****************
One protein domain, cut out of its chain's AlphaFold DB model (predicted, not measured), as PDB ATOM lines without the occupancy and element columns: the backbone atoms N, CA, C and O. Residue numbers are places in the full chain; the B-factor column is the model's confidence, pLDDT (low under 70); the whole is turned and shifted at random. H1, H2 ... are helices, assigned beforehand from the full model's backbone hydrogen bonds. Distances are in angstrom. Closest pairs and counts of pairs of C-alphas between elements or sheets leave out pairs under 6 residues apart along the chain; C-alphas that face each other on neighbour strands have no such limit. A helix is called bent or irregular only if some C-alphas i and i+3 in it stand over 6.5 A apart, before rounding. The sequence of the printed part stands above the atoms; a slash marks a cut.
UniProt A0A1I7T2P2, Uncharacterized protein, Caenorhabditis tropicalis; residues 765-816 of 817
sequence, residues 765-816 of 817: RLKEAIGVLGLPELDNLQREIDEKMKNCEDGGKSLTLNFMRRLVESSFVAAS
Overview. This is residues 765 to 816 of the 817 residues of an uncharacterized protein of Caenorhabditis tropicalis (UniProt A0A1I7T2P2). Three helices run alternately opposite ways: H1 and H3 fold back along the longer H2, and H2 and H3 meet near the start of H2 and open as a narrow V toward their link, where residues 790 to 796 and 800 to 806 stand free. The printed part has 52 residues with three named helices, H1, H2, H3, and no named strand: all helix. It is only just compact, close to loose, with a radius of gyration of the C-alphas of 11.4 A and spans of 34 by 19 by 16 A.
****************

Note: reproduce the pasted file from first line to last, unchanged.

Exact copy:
One protein domain, cut out of its chain's AlphaFold DB model (predicted, not measured), as PDB ATOM lines without the occupancy and element columns: the backbone atoms N, CA, C and O. Residue numbers are places in the full chain; the B-factor column is the model's confidence, pLDDT (low under 70); the whole is turned and shifted at random. H1, H2 ... are helices, assigned beforehand from the full model's backbone hydrogen bonds. Distances are in angstrom. Closest pairs and counts of pairs of C-alphas between elements or sheets leave out pairs under 6 residues apart along the chain; C-alphas that face each other on neighbour strands have no such limit. A helix is called bent or irregular only if some C-alphas i and i+3 in it stand over 6.5 A apart, before rounding. The sequence of the printed part stands above the atoms; a slash marks a cut.
UniProt A0A1I7T2P2, Uncharacterized protein, Caenorhabditis tropicalis; residues 765-816 of 817
sequence, residues 765-816 of 817: RLKEAIGVLGLPELDNLQREIDEKMKNCEDGGKSLTLNFMRRLVESSFVAAS
Overview. This is residues 765 to 816 of the 817 residues of an uncharacterized protein of Caenorhabditis tropicalis (UniProt A0A1I7T2P2). Three helices run alternately opposite ways: H1 and H3 fold back along the longer H2, and H2 and H3 meet near the start of H2 and open as a narrow V toward their link, where residues 790 to 796 and 800 to 806 stand free. The printed part has 52 residues with three named helices, H1, H2, H3, and no named strand: all helix. It is only just compact, close to loose, with a radius of gyration of the C-alphas of 11.4 A and spans of 34 by 19 by 16 A.